Owing to its high mitochondrial and oxidative enzyme content, BAT has a marked ability to oxidize both glucose and FA, the latter being derived from either LPL-mediated hydrolysis of VLDL-TG or intracellular TG that is stored in lipid droplets. Once released, FAs are rapidly re-esterified in TG or directed to mitochondria for oxidation or activation of UCP1, leading to dissipation of the proton gradient across the inner mitochondrial membrane and heat production (38). At the molecular level, we found that metformin, both in vivo and in vitro, increased AMPK activity and Ser79-ACC phosphorylation, an effect that is expected to promote mitochondrial FA transport and oxidation by relieving the inhibition of CPT1α by malonyl-CoA (9). AMPK activation is known to trigger mitochondrial biogenesis, at least in skeletal muscle (39) and liver (40). Interestingly, the expression of key proteins of the mitochondrial respiratory chain complexes and CS was increased by metformin in BAT, indicating enhanced mitochondrial content in this tissue. Mechanistically, the expression of PGC-1α and eNOS, which are both recognized as important regulators of mitochondrial biogenesis (41,42), was found to be higher in BAT from metformin-treated mice, suggesting activation of the AMPK-PGC1α-eNOS pathway by metformin in this tissue. Finally, we found that metformin affected the qualitative composition of the mitochondrial respiratory chain in BAT, leading to an increase in complex 2 relative to complex 1. This effect might also contribute to enhanced FA oxidation by promoting electron supply to the respiratory chain complex 2. Interestingly, modulating the ratio of FADH2 to NADH oxidation will also affect the stoichiometry of oxidative phosphorylation and promote UCP1-independent metabolic uncoupling, with the yield of ATP synthesis being lowered by ∼40% when FADH2 is oxidized as compared with NADH (43). Taken together, we propose that secondary to its tissue-specific increase in VLDL-TG uptake, metformin promotes FA oxidation in BAT by enhancing both intracellular lipolytic capacity and mitochondrial oxidative machinery. It is important to underline that we do not exclude that another AMPK-independent mechanism(s) in BAT might also contribute to the TG-lowering effect of metformin in vivo.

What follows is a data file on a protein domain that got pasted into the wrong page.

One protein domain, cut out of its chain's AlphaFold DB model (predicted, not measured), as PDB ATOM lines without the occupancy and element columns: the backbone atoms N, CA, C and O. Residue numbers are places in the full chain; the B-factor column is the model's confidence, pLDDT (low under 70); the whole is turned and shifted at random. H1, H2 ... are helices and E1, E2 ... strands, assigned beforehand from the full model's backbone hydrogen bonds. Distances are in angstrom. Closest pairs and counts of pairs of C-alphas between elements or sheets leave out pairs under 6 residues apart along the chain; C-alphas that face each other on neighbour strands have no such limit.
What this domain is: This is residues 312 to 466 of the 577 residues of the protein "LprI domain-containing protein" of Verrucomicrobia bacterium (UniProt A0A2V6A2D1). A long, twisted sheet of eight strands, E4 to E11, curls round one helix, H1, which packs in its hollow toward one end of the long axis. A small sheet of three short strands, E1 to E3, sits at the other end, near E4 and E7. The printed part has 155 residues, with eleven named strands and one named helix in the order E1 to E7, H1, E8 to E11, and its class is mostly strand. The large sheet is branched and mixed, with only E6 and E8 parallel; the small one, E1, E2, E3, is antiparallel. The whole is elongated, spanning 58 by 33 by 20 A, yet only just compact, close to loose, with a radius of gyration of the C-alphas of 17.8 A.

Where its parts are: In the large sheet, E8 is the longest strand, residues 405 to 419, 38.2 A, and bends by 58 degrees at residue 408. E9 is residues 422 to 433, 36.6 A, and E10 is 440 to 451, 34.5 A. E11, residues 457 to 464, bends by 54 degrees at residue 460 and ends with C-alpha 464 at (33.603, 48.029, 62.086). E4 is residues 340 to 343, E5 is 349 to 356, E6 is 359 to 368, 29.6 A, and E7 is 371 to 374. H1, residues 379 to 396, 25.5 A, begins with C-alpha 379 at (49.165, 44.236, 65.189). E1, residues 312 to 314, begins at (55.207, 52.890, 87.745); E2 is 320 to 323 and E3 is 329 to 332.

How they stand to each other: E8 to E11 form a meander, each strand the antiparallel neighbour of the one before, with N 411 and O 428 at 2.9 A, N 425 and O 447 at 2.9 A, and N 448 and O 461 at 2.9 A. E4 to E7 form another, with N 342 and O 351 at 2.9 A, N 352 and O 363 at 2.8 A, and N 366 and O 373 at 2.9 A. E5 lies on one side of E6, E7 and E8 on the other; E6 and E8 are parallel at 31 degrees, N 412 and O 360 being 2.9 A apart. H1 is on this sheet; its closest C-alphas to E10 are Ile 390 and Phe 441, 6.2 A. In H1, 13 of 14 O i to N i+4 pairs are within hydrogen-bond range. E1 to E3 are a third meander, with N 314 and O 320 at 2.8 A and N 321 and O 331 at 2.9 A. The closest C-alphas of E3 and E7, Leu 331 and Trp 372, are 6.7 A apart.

The recent discovery of metabolically active BAT in adult humans (44–46) has caused a revival of interest in this potential new therapeutic target for the treatment of obesity and metabolic disorders (47,48). Although the precise role of BAT in TG metabolism remains to be established, it has been recently shown that FA uptake and oxidation in BAT significantly contributes to energy expenditure in humans (49). Thus, it is tempting to speculate that part of the weight-lowering property of metformin might be secondary to enhanced lipid oxidation and energy dissipation in BAT. Further studies allowing imaging of lipid metabolism in BAT from metformin-treated patients, for instance using 18F-labeled FA incorporated into VLDL-TG coupled to position emission tomography scanning (50), would be crucial to specifically address this point.